Signs of the End? Are Earthquakes A Sign the End is Near?

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Are earthquakes a sign the end is near?

Are Earthquakes A Sign The End is Near?

An objection to the truth of Covenant Eschatology has been lodged based on Revelation 16:18-20 where John recorded: “And there were noises and thunderings and lightnings; and there was a great earthquake, such a mighty and great earthquake as had not occurred since men were on the earth. Now the great city was divided into three parts, and the cities of the nations fell. And great Babylon was remembered before God, to give her the cup of the wine of the fierceness of His wrath. Then every island fled away, and the mountains were not found.”

The Objector states: “Notice that the above earthquake is so big that the cities of the nations will fall–this DID NOT HAPPEN IN 70 AD. Notice that the Bible teaches that mountains will be leveled and islands “fled away” …. This seems to have to be the biggest earthquake that will ever hit the planet with humans on it.

Did it already happen?

Of course not.”

The Objector continues by listing some earthquakes that did occur in the first century, but discounts them as irrelevant, because, if (since, per the Objectors view) we take the language of Revelation literally, it is clear that an earthquake so large that it hit the entire globe has never happened.

The Objector concludes:

“Ancient histories written by Roman historians indicate that there were three earthquakes in the first century Roman world. Writing in A.D. 77, Pliny the Elder described a massive earthquake that destroyed a large section of Asia Minor (Turkey) in the year A.D. 17. It was so devastating that the Roman emperor suspended taxes for five years to enable the citizens to recover from the damage. Pliny says that this was “the greatest earthquake in human memory.” If the earthquake in A.D. 17 was described by a historian writing in A.D. 77 in this way, obviously there was no massive earthquake at the time of the destruction of the Jewish Temple in A.D. 70.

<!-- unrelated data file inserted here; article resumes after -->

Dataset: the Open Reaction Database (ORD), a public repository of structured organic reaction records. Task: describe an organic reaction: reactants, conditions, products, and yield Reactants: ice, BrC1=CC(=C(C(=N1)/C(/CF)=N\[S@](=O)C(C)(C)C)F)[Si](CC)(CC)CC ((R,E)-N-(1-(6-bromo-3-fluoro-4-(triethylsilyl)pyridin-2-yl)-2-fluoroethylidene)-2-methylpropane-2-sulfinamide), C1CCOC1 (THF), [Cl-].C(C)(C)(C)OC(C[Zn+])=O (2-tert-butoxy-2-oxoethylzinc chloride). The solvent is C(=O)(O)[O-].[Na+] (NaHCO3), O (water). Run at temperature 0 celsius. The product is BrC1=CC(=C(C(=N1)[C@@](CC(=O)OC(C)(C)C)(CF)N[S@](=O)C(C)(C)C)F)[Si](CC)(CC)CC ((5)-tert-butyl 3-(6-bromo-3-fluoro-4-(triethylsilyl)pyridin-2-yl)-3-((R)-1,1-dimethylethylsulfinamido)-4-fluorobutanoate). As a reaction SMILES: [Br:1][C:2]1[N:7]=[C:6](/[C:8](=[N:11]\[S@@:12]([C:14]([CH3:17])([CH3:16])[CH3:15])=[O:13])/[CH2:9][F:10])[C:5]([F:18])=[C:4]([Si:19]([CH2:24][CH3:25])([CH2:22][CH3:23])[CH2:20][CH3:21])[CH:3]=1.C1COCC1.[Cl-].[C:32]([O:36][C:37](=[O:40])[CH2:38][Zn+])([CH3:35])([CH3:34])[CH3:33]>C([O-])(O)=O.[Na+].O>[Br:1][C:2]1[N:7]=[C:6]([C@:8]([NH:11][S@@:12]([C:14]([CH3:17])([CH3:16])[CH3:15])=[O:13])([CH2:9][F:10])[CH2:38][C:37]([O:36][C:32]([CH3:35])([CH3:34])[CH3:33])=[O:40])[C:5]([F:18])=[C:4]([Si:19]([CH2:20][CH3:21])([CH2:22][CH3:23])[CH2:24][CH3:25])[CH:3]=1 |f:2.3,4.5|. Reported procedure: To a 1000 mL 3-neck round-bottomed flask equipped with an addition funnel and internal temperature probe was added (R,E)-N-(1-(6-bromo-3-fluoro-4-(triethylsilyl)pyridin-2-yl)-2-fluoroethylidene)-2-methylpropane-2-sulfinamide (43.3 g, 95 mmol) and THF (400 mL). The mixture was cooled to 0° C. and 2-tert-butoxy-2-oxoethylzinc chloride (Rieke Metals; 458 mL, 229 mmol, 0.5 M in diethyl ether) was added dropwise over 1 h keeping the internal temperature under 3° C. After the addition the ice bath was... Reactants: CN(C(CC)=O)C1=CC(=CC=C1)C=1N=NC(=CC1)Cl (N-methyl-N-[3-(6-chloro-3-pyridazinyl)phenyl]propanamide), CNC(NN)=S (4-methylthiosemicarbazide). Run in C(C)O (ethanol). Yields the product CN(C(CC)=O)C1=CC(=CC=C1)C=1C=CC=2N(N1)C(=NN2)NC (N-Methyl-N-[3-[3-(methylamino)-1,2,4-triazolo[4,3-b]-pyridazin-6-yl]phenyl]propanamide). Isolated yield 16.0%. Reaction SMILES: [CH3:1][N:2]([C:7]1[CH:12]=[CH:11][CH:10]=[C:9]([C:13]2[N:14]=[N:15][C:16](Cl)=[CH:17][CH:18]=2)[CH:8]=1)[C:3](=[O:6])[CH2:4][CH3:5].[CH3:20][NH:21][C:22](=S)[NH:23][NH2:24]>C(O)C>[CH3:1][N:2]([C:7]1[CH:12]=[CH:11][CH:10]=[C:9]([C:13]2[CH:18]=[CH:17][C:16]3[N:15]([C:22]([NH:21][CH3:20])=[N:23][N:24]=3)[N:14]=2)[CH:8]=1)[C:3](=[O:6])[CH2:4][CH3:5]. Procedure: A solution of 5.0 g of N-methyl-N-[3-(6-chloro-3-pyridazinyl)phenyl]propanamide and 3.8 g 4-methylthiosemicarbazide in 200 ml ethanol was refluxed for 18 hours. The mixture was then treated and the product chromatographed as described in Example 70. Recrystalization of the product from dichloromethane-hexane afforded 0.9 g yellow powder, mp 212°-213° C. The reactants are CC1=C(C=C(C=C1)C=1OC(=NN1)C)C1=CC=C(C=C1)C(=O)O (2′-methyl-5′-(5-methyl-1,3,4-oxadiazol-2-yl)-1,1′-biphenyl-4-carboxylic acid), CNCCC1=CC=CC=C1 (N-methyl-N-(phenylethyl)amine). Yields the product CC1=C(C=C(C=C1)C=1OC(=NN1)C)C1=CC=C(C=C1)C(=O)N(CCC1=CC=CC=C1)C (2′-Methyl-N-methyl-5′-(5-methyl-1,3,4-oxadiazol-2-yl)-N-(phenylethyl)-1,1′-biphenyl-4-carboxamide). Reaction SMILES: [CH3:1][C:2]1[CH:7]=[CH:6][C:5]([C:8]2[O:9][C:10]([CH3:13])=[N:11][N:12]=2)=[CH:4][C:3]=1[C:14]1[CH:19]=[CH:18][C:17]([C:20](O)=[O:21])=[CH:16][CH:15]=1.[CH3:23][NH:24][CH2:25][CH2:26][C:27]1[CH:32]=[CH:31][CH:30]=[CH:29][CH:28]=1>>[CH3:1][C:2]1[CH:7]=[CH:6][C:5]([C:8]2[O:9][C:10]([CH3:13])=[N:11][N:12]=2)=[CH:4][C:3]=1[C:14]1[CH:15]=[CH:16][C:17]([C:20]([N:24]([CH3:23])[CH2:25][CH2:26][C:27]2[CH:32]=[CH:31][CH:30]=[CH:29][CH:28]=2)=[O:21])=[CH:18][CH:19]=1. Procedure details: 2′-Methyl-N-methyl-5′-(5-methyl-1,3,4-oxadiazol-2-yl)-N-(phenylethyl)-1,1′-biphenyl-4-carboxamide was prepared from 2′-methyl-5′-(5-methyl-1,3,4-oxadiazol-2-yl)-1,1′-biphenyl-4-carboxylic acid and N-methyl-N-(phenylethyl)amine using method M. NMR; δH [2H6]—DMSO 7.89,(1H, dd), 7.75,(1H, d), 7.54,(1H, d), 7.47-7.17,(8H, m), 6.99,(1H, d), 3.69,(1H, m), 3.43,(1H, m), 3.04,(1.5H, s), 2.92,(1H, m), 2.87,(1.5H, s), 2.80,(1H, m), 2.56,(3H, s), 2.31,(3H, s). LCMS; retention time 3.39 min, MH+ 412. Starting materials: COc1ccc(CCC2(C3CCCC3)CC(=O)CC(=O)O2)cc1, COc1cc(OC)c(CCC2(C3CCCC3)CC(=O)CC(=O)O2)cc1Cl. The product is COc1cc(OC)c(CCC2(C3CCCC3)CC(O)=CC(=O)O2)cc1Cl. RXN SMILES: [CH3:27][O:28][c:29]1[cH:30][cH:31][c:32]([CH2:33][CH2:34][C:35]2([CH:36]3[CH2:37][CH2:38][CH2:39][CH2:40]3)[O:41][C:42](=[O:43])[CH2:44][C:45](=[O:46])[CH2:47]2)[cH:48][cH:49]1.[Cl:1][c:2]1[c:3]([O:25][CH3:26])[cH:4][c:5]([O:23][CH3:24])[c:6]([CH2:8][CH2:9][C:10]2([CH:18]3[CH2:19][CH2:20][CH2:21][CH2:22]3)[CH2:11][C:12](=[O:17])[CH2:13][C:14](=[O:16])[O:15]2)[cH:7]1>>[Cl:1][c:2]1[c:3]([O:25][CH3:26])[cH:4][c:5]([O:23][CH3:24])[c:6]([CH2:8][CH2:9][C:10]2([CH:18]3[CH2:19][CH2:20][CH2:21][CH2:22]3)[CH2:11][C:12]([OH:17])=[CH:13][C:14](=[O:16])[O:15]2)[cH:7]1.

Josephus recorded that some priests considered the destruction of Jerusalem to be God’s judgment on the Jews. While this was devastating to the Jews in Jerusalem, it is historically disingenuous to think what happened then was the “great tribulation, such as has not been since the beginning of the world until this time, no, nor ever shall be.” (EOQ)

There are several major problems with the Objectors claims.

The presupposition is that we must take the book of Revelation literally. And yet, we are told emphatically at the very beginning of the book that the message of the book was symbolic (Revelation 1:1-3). The Dispensational insistence that we ignore this is untenable.

As a corollary to this, we must honor the fact that Revelation is a book of Hebraic Apocalyptic language. The Western reader wants to think prosaically, while the Hebraic world was one of metaphor, of poetic imagery, of hyperbole. To insist that we ignore the very nature of Hebraic literature and impose a rigid, Western literalism on the text is simply wrong.